The announcement was part of a basket of new technologies announced today in advance of VMware’s Partner Exchange event in San Francisco.
CEO Pat Gelsinger (pictured above) summarized the announcements during an event at the Intercontinental Hotel, a block away from the PEX venue, presenting to a live audience of press and analysts and a webcast audience estimated to be 40,000. That was followed by a non-webcast Q&A session with Gelsinger and a few other executives.
Extending vCloud Air
VCloud Air is VMware’s public cloud service, tying together the management of various clouds and data centers that run on vSphere. The clouds in question include facilities managed by VMware or its partners (such as Softbank and Telstra) as well as any vSphere-based locations that an enterprise runs itself.
That NSX was available in vCloud Air announced in January. That meant that NSX network virtualization, and the microsegmentation-based security that comes with it, would be available throughout this mix of clouds, all the way up to the customer premises. “Whether or not they’ve started to use NSX, they can get the benefits of it all the way out to the public cloud,” said Bill Fathers, executive VP of VMware’s cloud services business unit.
Today’s announcement looks in the other direction. It means customers already using NSX will be able to use it to create and control “hundreds” of virtual networks (as the press release says) across vCloud Air, with the whole shebang behaving as if it were one network.
The capability is being rolled out in phases, with Phase 1 coming sometime before June 30, VMware officials said.
Cisco recently announced a similar concept by extending cloud-based management tools from Meraki (a 2012 acquisition) into customers’ on-premises networks. In both cases, the vendors aim to simplify the management of far-flung resources, letting applications and users worry less about having to integrate different clouds.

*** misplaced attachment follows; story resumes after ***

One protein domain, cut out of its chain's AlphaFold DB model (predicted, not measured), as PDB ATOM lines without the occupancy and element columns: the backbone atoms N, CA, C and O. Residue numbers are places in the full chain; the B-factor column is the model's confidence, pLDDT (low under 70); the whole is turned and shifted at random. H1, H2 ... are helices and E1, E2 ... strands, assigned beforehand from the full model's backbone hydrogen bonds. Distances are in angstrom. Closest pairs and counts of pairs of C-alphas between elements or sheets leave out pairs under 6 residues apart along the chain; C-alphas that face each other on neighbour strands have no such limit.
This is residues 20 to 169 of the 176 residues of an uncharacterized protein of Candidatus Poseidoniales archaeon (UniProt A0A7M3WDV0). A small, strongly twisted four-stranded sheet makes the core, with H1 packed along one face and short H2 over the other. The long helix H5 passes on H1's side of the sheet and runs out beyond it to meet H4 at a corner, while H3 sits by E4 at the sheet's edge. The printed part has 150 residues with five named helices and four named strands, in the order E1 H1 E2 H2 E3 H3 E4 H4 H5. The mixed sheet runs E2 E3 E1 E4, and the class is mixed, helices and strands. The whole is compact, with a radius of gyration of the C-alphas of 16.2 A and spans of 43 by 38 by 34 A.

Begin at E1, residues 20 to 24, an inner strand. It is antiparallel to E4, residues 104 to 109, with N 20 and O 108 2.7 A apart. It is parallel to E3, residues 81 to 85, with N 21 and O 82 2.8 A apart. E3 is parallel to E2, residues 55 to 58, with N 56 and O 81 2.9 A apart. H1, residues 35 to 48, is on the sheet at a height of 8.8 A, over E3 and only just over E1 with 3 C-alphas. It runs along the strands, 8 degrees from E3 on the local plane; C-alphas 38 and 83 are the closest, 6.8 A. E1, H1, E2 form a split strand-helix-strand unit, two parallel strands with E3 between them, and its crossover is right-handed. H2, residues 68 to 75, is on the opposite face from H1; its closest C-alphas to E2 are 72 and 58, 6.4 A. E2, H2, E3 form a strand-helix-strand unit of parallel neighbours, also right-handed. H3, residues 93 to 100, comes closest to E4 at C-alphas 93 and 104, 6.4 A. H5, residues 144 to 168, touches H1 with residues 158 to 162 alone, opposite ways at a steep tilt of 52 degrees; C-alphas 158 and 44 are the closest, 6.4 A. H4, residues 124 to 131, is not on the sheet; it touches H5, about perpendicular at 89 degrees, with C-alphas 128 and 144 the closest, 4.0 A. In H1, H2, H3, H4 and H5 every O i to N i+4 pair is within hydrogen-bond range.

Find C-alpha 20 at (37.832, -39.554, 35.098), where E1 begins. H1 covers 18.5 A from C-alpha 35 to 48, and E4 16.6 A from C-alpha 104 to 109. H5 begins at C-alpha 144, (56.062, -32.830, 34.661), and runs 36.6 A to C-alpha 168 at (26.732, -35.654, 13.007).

That ease of integration is becoming more of a problem as enterprises move more serious workloads — the applications that really run the business, as opposed to small, experimental kinds of apps — to the cloud, Fathers said.
vSphere Turns 6
For VMware’s core user base, the bigger news today was probably the launch of vSphere version 6, which came with major steps forward in scale (64-node clusters as opposed to 32-node) and some advances in resilience and high availability.
VSphere 6, due to ship this quarter, is a massive release with more than 650 features, Gelsinger said. Among them is long-distance vMotion, the ability to move a virtual machine between vCenter instances or even across town to another data center.
I’ve heard some people question the need for this. Who would really want to move a virtual machine across town? Gelsinger would, it turns out: “When I was at EMC, I was very motivated to have this capability to complement some of the EMC technologies,” he said.
It turns out even VMware had questioned the need for Long-Distance vMotion, as Raghu Raghuram, executive VP of VMware’s software-defined data center (SDDC) division, explained. But as the possibility got put in front of customers, they started coming up with applications they hadn’t previously considered because they weren’t possible — running active-active data centers or having applications stay closer to users by following the sun from region to region, he said.
Other announcements from VMware today included Virtual SAN 6 (the latest version of its software-defined storage) and VMware Integrated OpenStack, the company’s own OpenStack distribution. In typical open source fashion, the distribution is available free, but support costs. Like vSphere 6, these products are due to ship this quarter.